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post #835 of 1164 Old 05-04-2017
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Re: Bob Perry's Carbon Cutters

I am stationed just up the way in Oak Harbor and would love to swing by and take a peek some time. This sort of boat will always be out of my price range being Enlisted, but one can dream. If that is not to much of an Imposition.

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Re: Bob Perry's Carbon Cutters

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.....I am comfortable letting my client make this decision....
Got it. Not an issue for me. First I'm hearing it was the client's decision for the Volvo. I thought I heard they were your preference and the client wanted simple.

Has your client ever had a Volvo saildrive before?


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post #837 of 1164 Old 05-04-2017
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Re: Bob Perry's Carbon Cutters

as always, enjoy the photo updates. Really coming together nicely. Exciting!

I like the wood work and looking forward to seeing the finished boat(s).

Daniel
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Re: Bob Perry's Carbon Cutters

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A quick way to end this debate would be to ask Auspicious how many boats he has owned with saildrives? I suspect I can guess.
The 100 hour service requirement reference was straight from the manual of a saildrive on a boat I delivered for the seals in the leg, not the hull seal. That boat had a seal failure offshore and the gear oil and sea water swapped places. That wasn't good.

On every boat I have delivered with a saildrive I have checked the gear oil. Easily half have been tan and foamy. You should know what that means.

Pretty much everything works when it is new. I understand the attraction of saildrives for builders and they are surely fine for light users. If you're sailing offshore I don't think they are good for owners.

I don't like I/Os either so take that all for what it is worth. Simple and elegant is my preference, and that means a straight shaft. Run a FMEA on a saildrive.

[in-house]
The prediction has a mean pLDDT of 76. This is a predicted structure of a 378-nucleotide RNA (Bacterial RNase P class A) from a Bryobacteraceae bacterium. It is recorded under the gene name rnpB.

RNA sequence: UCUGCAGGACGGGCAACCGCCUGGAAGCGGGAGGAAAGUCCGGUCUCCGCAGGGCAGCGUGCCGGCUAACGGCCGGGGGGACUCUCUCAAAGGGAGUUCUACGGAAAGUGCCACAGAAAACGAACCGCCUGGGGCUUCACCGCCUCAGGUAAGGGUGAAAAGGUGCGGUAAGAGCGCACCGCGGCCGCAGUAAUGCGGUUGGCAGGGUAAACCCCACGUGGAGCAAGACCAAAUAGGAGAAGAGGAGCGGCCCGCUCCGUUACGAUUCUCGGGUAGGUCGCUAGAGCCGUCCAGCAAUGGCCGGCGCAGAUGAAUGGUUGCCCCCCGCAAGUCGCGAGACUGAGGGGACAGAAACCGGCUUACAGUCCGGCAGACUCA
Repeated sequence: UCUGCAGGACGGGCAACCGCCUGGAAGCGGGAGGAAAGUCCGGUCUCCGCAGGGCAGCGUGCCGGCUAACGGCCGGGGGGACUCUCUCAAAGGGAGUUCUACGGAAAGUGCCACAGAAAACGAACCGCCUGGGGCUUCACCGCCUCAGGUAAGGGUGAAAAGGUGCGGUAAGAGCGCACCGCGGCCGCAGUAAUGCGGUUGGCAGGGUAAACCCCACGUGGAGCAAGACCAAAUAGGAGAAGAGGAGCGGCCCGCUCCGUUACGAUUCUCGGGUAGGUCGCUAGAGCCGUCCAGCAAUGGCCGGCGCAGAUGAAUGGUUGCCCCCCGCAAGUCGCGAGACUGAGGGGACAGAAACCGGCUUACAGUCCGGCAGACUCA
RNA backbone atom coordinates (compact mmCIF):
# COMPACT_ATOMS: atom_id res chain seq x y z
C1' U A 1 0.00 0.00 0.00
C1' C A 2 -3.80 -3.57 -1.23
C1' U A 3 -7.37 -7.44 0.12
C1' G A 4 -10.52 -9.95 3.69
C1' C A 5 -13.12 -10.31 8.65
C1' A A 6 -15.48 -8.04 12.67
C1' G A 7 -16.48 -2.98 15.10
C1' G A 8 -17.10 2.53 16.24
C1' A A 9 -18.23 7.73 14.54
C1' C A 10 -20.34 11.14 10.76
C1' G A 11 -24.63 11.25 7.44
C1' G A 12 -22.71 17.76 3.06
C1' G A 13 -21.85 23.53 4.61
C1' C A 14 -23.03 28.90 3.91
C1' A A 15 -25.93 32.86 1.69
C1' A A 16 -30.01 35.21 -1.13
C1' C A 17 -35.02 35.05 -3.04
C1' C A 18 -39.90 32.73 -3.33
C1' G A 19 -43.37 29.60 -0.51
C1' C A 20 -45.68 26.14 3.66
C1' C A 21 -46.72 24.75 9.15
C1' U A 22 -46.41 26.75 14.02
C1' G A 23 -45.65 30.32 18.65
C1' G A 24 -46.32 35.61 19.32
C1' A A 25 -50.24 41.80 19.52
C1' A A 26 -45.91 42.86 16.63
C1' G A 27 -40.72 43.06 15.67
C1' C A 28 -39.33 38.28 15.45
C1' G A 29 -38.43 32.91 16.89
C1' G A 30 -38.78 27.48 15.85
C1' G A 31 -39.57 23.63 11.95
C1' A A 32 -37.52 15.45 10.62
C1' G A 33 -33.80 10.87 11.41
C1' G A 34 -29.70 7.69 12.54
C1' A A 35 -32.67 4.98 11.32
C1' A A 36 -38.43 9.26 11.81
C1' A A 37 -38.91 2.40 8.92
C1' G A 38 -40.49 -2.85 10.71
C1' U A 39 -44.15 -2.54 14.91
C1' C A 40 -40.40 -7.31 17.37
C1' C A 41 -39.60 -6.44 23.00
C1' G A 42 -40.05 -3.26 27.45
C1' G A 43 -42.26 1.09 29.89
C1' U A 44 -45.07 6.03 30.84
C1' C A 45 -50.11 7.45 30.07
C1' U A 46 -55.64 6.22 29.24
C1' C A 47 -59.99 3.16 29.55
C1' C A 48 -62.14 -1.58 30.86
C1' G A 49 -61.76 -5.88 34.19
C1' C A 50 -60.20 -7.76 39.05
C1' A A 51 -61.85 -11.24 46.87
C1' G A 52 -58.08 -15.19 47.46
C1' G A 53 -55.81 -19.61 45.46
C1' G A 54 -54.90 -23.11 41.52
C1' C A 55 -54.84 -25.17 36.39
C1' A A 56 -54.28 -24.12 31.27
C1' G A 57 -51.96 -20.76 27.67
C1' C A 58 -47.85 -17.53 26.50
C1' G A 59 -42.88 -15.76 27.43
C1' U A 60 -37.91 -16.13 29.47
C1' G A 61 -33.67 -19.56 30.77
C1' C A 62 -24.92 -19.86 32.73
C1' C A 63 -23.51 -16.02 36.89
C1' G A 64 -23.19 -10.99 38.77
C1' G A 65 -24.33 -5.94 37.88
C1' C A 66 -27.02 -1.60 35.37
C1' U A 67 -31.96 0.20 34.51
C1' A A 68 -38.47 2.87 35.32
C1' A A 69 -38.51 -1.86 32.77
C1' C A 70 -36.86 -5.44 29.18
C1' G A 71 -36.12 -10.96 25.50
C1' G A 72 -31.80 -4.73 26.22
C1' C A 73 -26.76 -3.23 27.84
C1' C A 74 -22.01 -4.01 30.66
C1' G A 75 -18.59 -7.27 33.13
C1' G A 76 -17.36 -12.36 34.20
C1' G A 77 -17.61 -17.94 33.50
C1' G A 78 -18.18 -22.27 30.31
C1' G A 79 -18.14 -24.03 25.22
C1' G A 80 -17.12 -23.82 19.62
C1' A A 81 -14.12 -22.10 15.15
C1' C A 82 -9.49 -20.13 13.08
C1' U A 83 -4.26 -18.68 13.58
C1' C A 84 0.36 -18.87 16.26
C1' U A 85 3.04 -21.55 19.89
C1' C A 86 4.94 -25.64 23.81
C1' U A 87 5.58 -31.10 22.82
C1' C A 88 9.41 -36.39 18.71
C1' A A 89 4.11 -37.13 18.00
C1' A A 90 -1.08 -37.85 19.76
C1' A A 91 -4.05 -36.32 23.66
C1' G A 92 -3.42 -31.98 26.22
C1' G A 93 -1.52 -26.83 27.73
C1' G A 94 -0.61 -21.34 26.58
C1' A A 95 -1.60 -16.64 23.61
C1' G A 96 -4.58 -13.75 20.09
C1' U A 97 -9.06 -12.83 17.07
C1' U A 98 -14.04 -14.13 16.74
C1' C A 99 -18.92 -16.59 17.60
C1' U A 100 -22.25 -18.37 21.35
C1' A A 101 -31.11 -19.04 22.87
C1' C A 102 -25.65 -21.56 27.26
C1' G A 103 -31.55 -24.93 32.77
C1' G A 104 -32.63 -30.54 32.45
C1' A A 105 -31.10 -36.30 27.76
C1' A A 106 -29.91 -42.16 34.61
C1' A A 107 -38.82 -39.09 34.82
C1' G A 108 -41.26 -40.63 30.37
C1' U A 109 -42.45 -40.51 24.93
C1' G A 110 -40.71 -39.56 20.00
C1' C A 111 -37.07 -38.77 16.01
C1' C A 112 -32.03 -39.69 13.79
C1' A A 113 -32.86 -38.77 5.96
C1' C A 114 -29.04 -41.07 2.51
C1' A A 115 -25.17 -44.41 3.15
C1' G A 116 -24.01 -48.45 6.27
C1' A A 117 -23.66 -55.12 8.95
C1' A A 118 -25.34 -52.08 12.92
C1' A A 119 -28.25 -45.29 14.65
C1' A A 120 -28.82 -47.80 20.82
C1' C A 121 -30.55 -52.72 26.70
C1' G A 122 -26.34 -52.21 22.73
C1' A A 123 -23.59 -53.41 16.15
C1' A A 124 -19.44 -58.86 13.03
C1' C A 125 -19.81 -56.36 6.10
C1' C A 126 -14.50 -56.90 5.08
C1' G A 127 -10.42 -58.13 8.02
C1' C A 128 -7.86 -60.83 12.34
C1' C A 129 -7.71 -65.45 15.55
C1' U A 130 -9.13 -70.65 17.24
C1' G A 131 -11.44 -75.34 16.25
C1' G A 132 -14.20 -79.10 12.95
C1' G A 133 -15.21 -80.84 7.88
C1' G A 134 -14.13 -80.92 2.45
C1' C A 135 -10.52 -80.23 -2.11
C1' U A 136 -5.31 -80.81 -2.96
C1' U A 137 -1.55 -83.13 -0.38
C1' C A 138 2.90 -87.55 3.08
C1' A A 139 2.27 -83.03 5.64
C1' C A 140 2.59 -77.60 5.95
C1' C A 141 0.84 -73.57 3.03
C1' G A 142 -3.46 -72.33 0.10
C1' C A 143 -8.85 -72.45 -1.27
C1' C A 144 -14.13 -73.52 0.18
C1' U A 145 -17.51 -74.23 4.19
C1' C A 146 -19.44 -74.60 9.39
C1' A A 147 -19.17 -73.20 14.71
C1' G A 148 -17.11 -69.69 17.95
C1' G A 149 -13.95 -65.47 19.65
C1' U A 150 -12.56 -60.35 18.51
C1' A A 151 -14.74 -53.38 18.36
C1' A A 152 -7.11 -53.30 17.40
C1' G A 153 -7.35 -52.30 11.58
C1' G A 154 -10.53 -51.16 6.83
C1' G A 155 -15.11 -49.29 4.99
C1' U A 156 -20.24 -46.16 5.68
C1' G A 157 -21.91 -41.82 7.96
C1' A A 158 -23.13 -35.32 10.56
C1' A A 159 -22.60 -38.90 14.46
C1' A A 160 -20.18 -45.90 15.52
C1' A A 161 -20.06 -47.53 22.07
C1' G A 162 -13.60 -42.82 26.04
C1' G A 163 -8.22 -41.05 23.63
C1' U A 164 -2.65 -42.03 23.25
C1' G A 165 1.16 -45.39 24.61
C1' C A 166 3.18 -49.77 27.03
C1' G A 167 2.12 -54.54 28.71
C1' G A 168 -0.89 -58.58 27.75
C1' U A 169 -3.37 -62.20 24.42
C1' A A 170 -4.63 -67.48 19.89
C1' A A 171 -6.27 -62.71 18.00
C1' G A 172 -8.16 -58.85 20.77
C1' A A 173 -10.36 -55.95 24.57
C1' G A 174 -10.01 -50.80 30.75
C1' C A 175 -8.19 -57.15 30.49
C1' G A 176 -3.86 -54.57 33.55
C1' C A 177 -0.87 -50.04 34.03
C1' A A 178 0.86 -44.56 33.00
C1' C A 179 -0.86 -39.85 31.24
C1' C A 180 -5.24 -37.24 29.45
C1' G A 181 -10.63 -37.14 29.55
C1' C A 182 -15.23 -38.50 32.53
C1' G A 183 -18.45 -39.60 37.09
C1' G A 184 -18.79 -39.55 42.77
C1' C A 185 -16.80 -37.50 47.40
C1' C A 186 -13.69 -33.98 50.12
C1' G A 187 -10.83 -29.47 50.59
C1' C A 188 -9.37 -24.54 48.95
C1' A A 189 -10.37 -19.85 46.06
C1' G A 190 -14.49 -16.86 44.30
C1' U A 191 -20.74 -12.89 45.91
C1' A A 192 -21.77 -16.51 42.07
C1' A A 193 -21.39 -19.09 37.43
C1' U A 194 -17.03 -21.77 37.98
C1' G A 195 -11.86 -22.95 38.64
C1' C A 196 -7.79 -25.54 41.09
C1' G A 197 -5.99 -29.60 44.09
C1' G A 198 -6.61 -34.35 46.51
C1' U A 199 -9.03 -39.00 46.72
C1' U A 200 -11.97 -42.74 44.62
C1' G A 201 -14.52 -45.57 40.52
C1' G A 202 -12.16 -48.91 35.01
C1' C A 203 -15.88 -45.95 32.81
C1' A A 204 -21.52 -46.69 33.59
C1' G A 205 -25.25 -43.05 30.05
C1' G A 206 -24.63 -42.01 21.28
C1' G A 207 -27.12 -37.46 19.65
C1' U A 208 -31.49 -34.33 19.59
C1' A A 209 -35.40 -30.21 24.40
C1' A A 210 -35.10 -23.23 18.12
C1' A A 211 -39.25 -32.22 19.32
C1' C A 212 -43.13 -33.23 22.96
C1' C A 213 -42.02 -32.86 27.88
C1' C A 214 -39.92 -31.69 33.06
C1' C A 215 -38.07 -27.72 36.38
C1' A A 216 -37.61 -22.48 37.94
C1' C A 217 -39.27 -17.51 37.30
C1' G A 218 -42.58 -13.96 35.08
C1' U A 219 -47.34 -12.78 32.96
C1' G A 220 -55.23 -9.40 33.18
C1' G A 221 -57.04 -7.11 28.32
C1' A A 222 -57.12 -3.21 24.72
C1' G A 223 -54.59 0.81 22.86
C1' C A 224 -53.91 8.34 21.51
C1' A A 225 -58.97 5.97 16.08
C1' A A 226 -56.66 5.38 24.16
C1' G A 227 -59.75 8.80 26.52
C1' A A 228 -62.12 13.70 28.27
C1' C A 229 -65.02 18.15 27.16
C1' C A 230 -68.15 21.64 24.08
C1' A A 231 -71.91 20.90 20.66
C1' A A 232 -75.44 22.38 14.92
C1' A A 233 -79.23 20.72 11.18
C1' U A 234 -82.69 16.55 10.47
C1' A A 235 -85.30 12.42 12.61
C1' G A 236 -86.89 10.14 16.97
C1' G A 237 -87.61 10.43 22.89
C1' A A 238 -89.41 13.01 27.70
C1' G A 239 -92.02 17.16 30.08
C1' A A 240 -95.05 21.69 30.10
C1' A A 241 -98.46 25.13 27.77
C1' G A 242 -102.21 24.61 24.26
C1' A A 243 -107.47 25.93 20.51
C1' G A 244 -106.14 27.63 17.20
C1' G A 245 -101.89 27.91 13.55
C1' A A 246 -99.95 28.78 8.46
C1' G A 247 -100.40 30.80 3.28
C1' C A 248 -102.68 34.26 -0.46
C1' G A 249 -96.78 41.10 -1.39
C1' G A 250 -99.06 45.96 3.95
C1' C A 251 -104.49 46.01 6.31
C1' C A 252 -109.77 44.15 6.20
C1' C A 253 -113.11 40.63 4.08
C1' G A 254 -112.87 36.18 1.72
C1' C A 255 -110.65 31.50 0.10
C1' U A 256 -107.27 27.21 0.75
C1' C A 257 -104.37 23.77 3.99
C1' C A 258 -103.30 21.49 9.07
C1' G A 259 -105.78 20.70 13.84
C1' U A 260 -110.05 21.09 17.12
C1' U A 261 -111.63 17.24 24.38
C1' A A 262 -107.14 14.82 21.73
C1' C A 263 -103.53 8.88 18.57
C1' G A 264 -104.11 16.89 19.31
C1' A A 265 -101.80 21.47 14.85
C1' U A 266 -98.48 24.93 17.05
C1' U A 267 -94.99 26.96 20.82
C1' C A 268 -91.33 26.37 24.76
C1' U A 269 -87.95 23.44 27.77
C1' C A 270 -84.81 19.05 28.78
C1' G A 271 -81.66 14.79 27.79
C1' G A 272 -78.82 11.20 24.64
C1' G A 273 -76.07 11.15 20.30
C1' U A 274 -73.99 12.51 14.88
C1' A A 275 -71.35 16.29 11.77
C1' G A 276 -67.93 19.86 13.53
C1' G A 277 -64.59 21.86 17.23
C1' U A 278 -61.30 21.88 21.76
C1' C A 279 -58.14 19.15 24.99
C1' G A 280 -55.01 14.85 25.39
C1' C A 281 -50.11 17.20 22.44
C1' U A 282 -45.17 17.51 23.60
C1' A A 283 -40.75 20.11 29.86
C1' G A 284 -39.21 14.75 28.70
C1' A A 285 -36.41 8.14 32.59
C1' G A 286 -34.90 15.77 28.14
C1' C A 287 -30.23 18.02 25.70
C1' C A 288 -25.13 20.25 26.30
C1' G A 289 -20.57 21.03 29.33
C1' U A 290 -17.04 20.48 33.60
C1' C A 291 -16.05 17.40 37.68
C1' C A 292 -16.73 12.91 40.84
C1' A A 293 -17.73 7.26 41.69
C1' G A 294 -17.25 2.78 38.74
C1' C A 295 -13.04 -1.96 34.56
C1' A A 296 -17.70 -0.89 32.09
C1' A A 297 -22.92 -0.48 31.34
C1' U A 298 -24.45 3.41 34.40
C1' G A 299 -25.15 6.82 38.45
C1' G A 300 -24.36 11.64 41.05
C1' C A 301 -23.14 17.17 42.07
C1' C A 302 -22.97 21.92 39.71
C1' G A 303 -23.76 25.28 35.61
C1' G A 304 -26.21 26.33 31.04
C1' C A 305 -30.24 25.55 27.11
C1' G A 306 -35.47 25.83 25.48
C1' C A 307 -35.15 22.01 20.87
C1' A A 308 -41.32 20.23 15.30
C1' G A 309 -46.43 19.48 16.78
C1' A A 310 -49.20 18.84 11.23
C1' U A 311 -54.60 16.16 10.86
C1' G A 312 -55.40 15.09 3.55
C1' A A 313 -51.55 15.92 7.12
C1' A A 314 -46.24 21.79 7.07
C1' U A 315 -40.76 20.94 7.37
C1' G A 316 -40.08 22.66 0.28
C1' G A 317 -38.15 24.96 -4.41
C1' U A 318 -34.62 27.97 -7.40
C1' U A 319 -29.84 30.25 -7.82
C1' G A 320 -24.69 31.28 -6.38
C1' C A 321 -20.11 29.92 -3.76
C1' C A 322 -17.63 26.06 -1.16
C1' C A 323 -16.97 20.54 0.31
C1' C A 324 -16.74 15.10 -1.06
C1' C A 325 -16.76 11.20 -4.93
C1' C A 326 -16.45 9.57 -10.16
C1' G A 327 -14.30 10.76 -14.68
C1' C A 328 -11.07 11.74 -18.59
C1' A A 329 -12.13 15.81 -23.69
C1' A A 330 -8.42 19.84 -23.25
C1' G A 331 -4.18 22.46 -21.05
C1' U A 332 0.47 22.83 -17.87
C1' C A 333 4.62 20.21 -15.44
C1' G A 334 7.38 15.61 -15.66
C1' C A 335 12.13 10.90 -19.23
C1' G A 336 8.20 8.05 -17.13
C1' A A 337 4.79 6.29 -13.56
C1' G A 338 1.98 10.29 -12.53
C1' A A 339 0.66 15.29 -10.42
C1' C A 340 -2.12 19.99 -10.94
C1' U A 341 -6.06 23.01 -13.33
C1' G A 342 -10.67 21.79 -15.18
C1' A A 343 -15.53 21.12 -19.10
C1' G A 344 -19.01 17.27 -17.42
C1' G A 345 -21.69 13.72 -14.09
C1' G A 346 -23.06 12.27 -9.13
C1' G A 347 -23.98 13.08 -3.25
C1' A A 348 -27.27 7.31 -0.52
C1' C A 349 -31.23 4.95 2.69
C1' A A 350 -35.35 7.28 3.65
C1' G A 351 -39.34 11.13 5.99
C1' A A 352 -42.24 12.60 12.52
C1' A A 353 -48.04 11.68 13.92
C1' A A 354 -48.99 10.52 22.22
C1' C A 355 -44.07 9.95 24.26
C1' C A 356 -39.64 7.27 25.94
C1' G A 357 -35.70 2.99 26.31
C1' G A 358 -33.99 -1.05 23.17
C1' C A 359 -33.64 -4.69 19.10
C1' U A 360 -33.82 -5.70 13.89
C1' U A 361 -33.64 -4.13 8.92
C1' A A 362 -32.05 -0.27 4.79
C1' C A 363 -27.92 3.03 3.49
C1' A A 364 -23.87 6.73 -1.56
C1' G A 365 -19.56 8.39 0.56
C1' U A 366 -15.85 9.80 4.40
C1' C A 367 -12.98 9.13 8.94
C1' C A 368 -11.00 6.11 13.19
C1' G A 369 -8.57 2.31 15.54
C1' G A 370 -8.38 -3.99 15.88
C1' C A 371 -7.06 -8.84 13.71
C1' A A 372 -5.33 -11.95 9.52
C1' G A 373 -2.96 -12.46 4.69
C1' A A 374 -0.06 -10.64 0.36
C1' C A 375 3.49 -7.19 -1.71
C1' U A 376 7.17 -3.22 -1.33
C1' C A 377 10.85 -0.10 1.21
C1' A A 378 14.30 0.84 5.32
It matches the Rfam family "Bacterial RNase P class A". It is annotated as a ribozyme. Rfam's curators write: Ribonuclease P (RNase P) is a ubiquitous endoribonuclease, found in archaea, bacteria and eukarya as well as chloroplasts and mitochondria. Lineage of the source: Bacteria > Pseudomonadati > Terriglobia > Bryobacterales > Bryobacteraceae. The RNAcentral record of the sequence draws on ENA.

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post #839 of 1164 Old 05-05-2017 Thread Starter
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Re: Bob Perry's Carbon Cutters

Junky:
Not a problem. I'm at the yard every Wednesday. I arrive around 9am. Would that work for you? I leave around 11am. I'd be happy to show you around the project. Just give me a date.

As for the sail drive. I remain committed to the sail drive partly due to many years of personal experience with one. Also the fact that I have designed sail drives into numerous boats. It has never been a problem. I will stay with sail drives for future designs.

"Pretty much everything works when it is new." My sail drive went into my boat in 1978. Worked flawlessly for years. If sail drives were a problem, I'd be in the front line of hearing about it. Manufacturers would be screaming over warrantee issues with sail drives. Doesn't happen. I have hundreds of sail drives in my boats. Believe me, if they were a problem I would hear about it.

Lots of fake news out there these days.

Minne:
My client has never had a sail drive before. Do you really think sail drives are "experimental"? Once again, my sail drive was installed in 1978 and it ran without fail for the 15 years I had my boat. You probably can't say that about your engine.

There is sometimes this reaction to think that your own boat represents the epitome of design and build technology, anything newer and different must be bad. That's a lovely display of fidelity to your boat but fortunately just not reality. Time marches on. After six Mercedes Benzes I now drive a Subaru.

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post #840 of 1164 Old 05-05-2017
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Re: Bob Perry's Carbon Cutters

Bob,

The cutters are really coming together beautifully. True works of art. One of the most impressive parts is the consistent dedication to getting each piece right.

With regards to the saildrive discussion, I completely understand what it is like to work with clients who have specific objectives which may or may not coincide with my own recommendations. All you can do is provide your best advice and then live with the client's preferences as long as it does not severly endanger the client.

But while I understand where Bob is coming from, I had a sail drive on my last boat and sailed on a number of boats which experienced a range of failures. Personally, I would not have one again. I realize that there may be differences between one manufacturer and another.

In the 14 years I had my Buhk, I had two shaft seal failures, which led to one emergency haul out. One boat that I raced with a Yanmar, had a lower leg corrode through which was thought to have been caused by electrolysis in his marina. That leg cost approximately 25% of what he paid for the whole boat, so he pulled the engine and drive and mounted an outboard until he could afford a new outdrive leg.

I obviously can't speak for Volvo's.

Jeff